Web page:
Submitted to: Aflatoxin Elimination Workshop Proceedings
Publication Type: Abstract only
Publication Acceptance Date: 11/1/2004
Publication Date: 11/1/2005
Citation: vol. 27. Interpretive Summary: none required.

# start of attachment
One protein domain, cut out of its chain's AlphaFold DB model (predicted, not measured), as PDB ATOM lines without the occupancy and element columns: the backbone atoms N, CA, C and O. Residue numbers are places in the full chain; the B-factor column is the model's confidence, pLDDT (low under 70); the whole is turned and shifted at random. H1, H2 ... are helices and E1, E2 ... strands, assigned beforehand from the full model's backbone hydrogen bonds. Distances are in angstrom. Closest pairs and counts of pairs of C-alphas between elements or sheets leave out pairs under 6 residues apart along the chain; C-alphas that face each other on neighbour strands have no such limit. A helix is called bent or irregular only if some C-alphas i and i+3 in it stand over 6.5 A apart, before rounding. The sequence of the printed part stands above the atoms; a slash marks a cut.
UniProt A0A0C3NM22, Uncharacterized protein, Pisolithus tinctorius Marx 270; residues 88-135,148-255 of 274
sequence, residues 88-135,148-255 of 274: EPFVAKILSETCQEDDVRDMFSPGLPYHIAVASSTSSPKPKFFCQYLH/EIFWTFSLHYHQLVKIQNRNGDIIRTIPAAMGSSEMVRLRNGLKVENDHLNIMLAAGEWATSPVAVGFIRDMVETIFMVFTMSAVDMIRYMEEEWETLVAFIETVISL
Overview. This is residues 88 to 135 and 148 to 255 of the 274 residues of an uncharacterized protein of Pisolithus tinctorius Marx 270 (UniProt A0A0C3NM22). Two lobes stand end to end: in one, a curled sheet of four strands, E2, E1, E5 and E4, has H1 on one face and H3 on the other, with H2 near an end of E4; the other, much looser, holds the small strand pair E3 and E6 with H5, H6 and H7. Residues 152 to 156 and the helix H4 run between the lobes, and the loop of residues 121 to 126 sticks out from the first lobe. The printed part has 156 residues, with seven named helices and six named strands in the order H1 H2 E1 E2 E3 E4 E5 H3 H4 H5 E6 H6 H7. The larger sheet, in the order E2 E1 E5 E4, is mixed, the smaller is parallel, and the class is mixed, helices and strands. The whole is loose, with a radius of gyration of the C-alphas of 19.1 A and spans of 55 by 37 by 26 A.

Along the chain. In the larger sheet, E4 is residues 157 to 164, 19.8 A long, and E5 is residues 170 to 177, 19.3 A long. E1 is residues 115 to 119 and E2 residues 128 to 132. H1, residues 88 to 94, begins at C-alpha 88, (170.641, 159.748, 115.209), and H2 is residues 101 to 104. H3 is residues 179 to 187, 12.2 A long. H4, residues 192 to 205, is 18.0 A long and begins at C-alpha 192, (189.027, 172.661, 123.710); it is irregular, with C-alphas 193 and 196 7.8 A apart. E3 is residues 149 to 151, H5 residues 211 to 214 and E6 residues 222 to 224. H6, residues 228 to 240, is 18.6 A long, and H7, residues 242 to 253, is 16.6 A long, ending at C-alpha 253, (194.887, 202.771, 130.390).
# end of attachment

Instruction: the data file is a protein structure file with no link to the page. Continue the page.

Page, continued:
Technical Abstract: We have worked for many years on the development of technology for the biological control of aflatoxin contamination in peanuts. The strategy behind this technology is to apply a high level of a nontoxigenic strain of Aspergillus flavus to soil in which peanuts are growing so that the strain can competitively exclude toxigenic strains when peanuts are subject to invasion and growth during periods of late-season drought. Numerous studies have shown that this strategy can effectively reduce aflatoxin contamination of peanuts in the range of 70-90%. In June, 2002, Circle One Global, Inc., licensed ARS patents related to this technology for the purpose of commercialization. The biocontrol product, which consists of hulled barley coated with conidia of the nontoxigenic A. flavus, was given the trade name, afla-guard®. In May, 2004, the US Environmental Protection Agency granted a section 3 registration for use of afla-guard® as a biopesticide on peanuts. Circle One used seed coating equipment supplied by Gustafson, Inc., to produce afla-guard® in a continuous flow operation capable of rapid production of large, commercial quantities of the biopesticide. In the continuous flow process hulled barley is coated with conidia suspended in soybean oil followed by addition of diatomaceous earth to absorb the oil and make the product free-flowing. Finished product is weighed into 50 pound bags for shipment to peanut buying points for distribution to growers. The process has the capacity to produce 5-6 tons of afla-guard® per hour. Based on orders received from the peanut industry, Circle One produced four 25,000 pound lots of afla-guard® for use on the 2004 peanut crop. Quality control analyses of those four lots showed excellent conidial coverage of the barley as well as low sample to sample variability. The mean colony forming units of nontoxigenic A. flavus per gram of barley ranged from 6.4 × 105 to 1.0 × 106, all well above the minimum desired level of 1.0 × 105. Growers applied afla-guard® at a rate of 20 lb/acre to approximately 4000 acres of peanuts in southeastern Alabama and southwestern Georgia during the summer of 2004. Various analyses are being conducted during and after the growing season to monitor efficacy of the treatments. Incomplete analyses of soil in fields that were treated with afla-guard® showed that the nontoxigenic strain was well established relative to toxigenic strains already present. The incidence of nontoxigenic A. flavus averaged 98.8% of the total A. flavus population in fields that were treated compared with an incidence of only 14.7% in untreated soils. As the crop is harvested, peanuts from both treated and untreated fields will be analyzed for aflatoxin as well as for colonization by A. flavus. Further, treated and untreated peanuts will be stored and shelled separately to determine the final effect on aflatoxin contamination of peanuts destined for edible markets.